Washington DC citizens are notorious for their distrust of nonhuman lifeforms other than those that they know are native to Earth. Beyond this stereotype, however, is a society of decent hard-working folks who just want to reclaim what they feel is rightfully theirs: control of the planet. Fortunately, the days of racial prejudices among humankind has long passed, humanity having long ago realized that banding together was the only way to survive. Because of this mindset and the many mixed race marriages that have occurred since, distinct human races (African, Asian, European, etc) are much less distinguishable. In fact, some traits (red hair, for instance) have become so rare that a child born with one of them is seen as an omen.
The typical citizen begins school at age five and continues there until age fifteen, spends four years in the District of Columbia Defense Forces (DCDF), and then decides whether to stay in the military or return to civilian status.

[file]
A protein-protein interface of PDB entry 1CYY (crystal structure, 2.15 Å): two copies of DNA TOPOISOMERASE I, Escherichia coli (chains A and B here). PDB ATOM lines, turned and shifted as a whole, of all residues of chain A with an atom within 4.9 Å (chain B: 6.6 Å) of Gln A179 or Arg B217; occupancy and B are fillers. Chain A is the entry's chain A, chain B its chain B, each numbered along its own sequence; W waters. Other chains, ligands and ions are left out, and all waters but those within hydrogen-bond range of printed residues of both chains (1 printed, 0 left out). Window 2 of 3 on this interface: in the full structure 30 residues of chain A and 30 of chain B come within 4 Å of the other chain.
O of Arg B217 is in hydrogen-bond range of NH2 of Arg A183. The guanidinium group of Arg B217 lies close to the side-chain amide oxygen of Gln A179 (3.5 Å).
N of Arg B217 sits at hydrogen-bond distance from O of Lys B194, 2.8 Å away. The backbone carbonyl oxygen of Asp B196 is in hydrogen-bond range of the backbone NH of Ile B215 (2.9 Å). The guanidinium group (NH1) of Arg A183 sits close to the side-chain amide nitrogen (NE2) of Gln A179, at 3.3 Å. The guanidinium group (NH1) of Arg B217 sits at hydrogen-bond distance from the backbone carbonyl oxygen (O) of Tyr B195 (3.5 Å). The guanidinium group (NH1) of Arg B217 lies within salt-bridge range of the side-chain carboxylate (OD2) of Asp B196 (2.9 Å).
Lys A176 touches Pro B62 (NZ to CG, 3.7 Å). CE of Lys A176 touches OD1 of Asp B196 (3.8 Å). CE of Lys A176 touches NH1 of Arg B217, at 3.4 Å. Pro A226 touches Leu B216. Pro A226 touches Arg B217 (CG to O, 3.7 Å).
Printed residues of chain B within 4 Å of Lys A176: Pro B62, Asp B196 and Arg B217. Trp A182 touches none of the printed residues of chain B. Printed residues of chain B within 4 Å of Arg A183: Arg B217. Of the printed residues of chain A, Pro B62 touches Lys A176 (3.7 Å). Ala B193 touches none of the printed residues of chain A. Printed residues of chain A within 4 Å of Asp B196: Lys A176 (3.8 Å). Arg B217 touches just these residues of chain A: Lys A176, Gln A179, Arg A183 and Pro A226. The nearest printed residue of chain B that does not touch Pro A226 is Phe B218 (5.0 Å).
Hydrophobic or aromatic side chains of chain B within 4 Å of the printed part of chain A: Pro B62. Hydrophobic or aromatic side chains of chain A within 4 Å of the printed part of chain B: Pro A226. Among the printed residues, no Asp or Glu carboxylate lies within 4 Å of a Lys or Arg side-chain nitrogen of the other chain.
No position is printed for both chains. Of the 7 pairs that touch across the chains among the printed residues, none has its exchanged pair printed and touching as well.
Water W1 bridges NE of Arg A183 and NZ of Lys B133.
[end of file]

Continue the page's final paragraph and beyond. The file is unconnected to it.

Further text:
Between the technology salvaged from one of the most well-defended locations in the United States and alien technologies its citizens have been able to reverse engineer, Washington DC would be considered the most technologically advanced human society in the known world even if they had never made any developments of their own. However, while the level of technology is high, most of the funding is dedicated to maintaining the military forces and developing new technologies to fight the beasts of the wilds. Thus, while the military operates at PL 8, anything not directly related to the defense of the city will be PL 5 or 6 at best. While one might regularly spot a squad of soldiers in full power armor buzzing through the sky, civilian technology is not much more advanced than what is on the market today.
Washington's citizens still call their currency the dollar, although no transactions are conducted in paper. Instead, cash cards (similar to the debit cards of today) are used. The chief export is military equipment, and even though Washington only sells models that it considers obsolete, they are often still more advanced than anything other cities can produce.
The primary defense of Washington is its army of teenage soldiers. The actual number is never made public, but visitors are often overwhelmed by the sight of so many patrols. In addition to the infantry, power armor units make up a sizable portion of the troops, and robotic battle drones round out the DCDF.